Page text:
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Welcome to the post-peace process era: A review of Ali Abunimah’s ‘The Battle for Justice in Palestine’

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Benjamin Netanyahu, Barack Obama and Mahmoud Abbas  in 2009. (Photo: AP)

Benjamin Netanyahu, Barack Obama and Mahmoud Abbas in 2009. (Photo: AP)

As Secretary of State John Kerry’s April 29 deadline looms for Israeli-Palestinian negotiations, the State Department has dropped any pretense that talks will result in a framework agreement, instead confirming that negotiations at this point revolve around keeping the moribund “peace process” on life support for a few more months. Whether or not the United States succeeds in arm-twisting the Palestinians to extend these sham negotiations for another fruitless round, it is clear that the jig is up.

Even U.S. political elites, such as Kerry himself, who last spring became the first U.S. politician to put a timeframe of one to two years on the remaining chance for a two-state resolution to the Israeli-Palestinian issue, recognize the last-ditch nature of the current “peace process” and the impending demise of the two-state paradigm. Due to Israel’s continued torrid colonization of Palestinian land and its unwillingness to countenance true Palestinian sovereignty over any amount of historic Palestine, the days of trying to hammer the square peg into the round role are drawing to a close.

Layout 1Within this political context, Ali Abunimah’s new book, The Battle for Justice in Palestine (Haymarket Books, 2014), hits the shelves at the most opportune time, offering readers compelling deconstructions of Israel’s claims to a “right” to maintain itself as an exclusivist, discriminatory state, in-depth reportage of the Israel lobby’s desperate, and often risible, efforts to prop up the country’s eroding image, and a reframing of the debate away from Palestinian sovereignty toward self-determination as the post-“peace process” paradigm to be embraced.

“When a system loses its legitimacy,” as did the apartheid regime of South Africa, argues Abunimah, “all the weapons in the world cannot protect it [and] we’re beginning to see a similar loss of legitimacy for Zionism.” Indeed, in his book, Abunimah provides copious evidence of how Israel and its supporters are no longer able to defend their cause on its merits. With the discourse ceded and the reality of Israel’s apartheid regime and oppression of the Palestinians laid bare, Israel and its lobby are reduced to the untenable position of losing institutional support if democratic processes are allowed to unfold unhindered, or suppressing debate and subverting democratic processes itself to maintain the illusion of continued support for Israel.

Nowhere is this Zionist conundrum playing itself out more dramatically than on college campuses today, as Students for Justice in Palestine and similar organizations have succeeded in defining Palestine as one of, if not the most, burning issues on campus this decade through sophisticated, coalition-building campaigns of boycott, divestment and sanctions (BDS). Abunimah documents in his book the fearsome intimidation, the McCarthyite blackballing, and even the attempted criminalization of freedom of expression that the Israel lobby is pushing in a frantic, rearguard action to stanch the debate. Because, as Abuminah argues, “no matter how much Zionist groups belittle this or that student-council divestment resolution as merely a nonbinding or insignificant recommendation, the intensity of Zionist and Israeli efforts belies an understanding that the BDS movement and the struggle for Palestinian rights more broadly have the potential to score much bigger victories in the years to come.”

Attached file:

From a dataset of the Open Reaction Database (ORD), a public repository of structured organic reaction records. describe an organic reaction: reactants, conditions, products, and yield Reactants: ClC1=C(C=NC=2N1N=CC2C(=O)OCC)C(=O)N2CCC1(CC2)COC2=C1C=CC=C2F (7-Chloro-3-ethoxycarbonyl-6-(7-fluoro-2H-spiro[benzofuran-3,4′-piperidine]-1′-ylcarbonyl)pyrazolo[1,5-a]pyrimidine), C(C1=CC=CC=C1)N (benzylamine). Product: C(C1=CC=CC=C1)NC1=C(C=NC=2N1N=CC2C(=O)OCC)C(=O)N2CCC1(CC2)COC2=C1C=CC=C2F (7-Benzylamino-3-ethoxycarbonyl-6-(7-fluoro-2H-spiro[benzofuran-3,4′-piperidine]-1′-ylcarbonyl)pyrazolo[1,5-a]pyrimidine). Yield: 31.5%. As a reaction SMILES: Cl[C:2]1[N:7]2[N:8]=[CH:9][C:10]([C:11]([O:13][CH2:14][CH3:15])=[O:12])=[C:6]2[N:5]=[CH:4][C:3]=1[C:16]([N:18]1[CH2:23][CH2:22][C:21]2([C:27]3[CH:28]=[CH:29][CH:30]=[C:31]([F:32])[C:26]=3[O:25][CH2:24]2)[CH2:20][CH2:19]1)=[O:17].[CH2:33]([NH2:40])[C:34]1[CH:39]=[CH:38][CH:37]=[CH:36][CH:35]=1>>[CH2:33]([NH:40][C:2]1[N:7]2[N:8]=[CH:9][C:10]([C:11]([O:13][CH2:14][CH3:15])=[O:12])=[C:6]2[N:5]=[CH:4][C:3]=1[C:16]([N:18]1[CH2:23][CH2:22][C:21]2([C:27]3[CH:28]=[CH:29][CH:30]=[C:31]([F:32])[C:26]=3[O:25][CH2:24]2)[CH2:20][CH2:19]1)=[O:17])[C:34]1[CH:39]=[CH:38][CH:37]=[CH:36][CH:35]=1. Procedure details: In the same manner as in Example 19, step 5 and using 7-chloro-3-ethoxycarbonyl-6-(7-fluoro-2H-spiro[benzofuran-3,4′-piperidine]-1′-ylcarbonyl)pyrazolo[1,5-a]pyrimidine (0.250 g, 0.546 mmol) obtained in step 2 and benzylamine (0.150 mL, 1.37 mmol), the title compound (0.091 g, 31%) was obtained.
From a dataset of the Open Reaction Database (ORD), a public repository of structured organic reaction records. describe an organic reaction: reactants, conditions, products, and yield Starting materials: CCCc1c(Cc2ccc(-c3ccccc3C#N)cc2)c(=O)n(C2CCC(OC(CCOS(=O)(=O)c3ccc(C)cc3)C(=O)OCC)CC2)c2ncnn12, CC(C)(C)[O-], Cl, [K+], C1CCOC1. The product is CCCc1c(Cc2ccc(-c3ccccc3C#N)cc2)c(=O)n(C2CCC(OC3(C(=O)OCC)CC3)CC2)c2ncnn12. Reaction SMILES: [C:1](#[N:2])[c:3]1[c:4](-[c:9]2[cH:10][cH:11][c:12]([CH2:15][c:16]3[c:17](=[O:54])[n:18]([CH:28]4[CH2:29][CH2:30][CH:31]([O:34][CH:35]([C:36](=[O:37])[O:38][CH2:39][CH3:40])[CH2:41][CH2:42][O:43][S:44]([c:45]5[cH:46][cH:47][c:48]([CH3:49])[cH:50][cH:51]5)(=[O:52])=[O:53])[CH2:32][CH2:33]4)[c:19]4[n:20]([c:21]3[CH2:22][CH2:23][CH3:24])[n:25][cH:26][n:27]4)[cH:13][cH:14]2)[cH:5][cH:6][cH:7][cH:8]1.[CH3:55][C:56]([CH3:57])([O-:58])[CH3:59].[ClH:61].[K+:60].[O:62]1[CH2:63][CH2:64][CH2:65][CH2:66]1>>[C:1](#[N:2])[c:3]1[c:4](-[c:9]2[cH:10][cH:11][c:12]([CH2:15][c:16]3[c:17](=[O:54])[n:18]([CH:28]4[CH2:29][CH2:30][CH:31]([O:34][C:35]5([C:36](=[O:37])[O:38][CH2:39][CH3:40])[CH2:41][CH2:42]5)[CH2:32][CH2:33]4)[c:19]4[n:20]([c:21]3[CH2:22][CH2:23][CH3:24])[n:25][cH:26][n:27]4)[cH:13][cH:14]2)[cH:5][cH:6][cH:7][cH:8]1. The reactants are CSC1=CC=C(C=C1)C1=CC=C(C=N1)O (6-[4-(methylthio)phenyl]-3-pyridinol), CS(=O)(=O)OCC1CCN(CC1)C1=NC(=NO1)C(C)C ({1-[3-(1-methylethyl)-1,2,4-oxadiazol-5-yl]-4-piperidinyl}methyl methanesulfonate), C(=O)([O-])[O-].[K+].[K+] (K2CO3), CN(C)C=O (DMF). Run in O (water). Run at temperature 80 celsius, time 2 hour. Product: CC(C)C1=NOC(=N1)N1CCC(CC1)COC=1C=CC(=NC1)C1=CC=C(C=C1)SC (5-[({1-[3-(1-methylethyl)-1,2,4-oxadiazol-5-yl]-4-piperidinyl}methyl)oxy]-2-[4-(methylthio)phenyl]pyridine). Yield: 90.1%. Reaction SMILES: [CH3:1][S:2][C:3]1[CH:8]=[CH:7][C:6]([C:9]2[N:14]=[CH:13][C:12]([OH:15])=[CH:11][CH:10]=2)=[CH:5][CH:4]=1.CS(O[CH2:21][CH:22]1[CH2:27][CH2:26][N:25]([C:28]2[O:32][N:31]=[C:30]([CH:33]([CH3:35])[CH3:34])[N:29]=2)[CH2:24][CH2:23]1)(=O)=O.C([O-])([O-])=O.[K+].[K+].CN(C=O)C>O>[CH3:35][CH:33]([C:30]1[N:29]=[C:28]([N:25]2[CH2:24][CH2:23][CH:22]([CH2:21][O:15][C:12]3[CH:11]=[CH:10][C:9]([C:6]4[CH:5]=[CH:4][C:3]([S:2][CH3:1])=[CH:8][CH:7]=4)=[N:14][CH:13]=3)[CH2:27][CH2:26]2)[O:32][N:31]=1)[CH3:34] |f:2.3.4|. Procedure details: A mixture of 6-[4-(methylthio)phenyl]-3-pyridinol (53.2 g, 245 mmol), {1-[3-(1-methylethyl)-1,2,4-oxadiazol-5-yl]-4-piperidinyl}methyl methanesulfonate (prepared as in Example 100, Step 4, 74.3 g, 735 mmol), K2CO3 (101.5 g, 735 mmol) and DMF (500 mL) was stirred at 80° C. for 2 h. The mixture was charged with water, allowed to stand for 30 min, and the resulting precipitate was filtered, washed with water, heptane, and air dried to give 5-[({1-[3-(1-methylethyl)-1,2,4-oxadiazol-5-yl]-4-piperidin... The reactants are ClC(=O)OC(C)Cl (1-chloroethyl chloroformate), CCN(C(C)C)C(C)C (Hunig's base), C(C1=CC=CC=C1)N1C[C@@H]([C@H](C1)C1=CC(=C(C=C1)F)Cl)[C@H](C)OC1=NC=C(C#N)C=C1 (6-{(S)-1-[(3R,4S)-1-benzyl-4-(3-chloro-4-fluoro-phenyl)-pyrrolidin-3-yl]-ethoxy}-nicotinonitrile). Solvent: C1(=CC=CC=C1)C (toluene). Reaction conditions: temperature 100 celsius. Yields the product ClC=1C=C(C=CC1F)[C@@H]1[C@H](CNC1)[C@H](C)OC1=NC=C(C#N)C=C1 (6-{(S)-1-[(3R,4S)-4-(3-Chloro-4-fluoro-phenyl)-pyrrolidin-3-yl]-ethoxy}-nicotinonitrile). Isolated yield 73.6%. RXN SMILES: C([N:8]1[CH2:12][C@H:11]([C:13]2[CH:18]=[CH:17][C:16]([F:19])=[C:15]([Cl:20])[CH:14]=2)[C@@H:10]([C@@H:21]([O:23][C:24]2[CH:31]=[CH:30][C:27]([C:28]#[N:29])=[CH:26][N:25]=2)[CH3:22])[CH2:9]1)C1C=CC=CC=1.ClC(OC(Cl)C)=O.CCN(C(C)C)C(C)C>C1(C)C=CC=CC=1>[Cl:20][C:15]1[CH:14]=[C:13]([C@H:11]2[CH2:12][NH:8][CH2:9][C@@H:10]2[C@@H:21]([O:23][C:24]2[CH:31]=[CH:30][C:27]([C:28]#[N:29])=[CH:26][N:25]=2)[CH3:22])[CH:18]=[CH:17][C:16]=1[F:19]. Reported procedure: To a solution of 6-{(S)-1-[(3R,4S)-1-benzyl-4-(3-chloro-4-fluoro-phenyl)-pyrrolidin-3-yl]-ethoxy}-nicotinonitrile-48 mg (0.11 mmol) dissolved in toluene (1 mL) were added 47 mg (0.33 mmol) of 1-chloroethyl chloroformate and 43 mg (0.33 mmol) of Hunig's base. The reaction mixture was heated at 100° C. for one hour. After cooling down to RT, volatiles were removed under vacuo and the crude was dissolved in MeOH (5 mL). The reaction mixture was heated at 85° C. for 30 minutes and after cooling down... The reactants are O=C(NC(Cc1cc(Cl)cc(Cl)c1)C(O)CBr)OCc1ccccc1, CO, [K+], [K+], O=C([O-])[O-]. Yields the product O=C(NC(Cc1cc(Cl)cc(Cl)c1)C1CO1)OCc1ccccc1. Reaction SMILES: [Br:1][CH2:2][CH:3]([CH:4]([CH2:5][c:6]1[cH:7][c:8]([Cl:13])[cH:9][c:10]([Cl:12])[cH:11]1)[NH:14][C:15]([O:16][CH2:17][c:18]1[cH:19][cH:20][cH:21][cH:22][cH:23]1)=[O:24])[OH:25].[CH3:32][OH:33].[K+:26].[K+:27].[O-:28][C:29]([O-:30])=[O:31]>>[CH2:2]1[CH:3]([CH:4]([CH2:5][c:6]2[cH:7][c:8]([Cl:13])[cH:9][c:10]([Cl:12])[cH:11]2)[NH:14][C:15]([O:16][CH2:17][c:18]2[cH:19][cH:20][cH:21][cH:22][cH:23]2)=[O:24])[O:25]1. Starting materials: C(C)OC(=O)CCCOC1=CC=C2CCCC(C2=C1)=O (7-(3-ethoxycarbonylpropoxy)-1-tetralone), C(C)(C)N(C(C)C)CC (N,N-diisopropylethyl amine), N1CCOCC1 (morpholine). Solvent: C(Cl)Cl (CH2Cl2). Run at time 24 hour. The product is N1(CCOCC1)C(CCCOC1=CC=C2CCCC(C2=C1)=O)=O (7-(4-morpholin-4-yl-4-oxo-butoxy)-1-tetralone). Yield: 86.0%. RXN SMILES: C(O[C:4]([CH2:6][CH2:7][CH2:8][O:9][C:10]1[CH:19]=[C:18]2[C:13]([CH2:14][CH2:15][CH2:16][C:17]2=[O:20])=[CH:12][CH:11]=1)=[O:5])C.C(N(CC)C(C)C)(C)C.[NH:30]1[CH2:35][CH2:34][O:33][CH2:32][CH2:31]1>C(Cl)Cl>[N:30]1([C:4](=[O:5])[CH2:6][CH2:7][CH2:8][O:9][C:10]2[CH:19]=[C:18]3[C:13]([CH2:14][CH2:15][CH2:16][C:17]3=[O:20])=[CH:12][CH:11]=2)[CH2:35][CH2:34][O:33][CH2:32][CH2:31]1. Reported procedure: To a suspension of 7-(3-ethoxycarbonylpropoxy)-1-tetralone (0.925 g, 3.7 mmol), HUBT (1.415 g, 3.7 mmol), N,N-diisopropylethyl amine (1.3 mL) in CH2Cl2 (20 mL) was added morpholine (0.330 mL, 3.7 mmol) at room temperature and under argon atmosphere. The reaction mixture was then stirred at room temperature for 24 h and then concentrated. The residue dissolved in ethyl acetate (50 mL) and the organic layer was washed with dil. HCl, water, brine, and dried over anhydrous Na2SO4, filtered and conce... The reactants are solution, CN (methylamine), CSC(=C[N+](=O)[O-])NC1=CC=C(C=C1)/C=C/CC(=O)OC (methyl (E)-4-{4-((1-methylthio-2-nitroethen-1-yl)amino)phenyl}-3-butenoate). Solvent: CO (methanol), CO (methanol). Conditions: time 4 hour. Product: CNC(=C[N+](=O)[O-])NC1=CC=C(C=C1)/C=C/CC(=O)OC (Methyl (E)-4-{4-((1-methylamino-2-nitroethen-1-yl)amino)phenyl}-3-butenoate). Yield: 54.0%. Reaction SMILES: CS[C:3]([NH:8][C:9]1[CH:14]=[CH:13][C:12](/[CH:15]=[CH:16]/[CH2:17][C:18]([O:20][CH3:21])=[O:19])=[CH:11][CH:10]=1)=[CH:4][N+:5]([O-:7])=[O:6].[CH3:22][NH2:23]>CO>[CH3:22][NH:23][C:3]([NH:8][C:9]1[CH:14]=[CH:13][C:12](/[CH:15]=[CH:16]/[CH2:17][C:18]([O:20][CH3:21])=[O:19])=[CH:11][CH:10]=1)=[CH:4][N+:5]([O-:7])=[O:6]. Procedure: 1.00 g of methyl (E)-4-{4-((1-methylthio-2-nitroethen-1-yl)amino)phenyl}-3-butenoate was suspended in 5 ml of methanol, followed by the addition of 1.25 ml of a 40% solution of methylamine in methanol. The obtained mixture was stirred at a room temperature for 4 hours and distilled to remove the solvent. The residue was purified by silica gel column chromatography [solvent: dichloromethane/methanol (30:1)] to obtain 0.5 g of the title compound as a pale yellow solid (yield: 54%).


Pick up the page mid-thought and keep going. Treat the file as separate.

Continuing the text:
As important as Abunimah’s documentation is of the advancing BDS movement, perhaps the greatest contribution his book makes is to upend truisms, uncritically examined for too long, upon which Israel and its supporters have relied. He does so masterfully, especially in a chapter entitled “Does Israel Have a Right to Exist as a Jewish State?” (excerpted here) Abunimah concludes that Israel does not have such a “right” because to assert so contradicts basic notions of democracy and equality. “Whereas in most countries—and certainly in any that claim to be democratic—rights accrue to citizens without discrimination, Israel makes a fundamental distinction between citizenship and nationality,” Abunimah notes. Moreover, he argues, “Israel was created as a ‘Jewish state’ by expelling Palestinians and preventing their return. It can only survive in this form by maintaining current and committing future violations of the rights of Palestinians. To deny the rights of Palestinians wherever they are so that Israel can maintain a Jewish majority created through violence and discrimination flouts every contemporary principle of human rights and international law.”

But if Israel refuses to allow for meaningful Palestinian sovereignty and if Israeli Jewish society today nearly uniformly opposes living as equals with Palestinians in the same state structure, then how can the Israeli-Palestinian issue be resolved? Here Abunimah remains optimistic, marshalling evidence from successful, if imperfect, transitions to democracy and equality in South Africa and Northern Ireland that once seemed unthinkable. Abunimah refuses “to allow our vision of justice to be constrained only by what seems realistic from the perspective of today, and especially not by what powerful and privileged groups deem acceptable or pragmatic.” He reminds the reader that up until the very end of apartheid in South Africa, white South Africans also opposed democracy and equality, “predicting that any attempt to impose it would lead to a bloodbath.”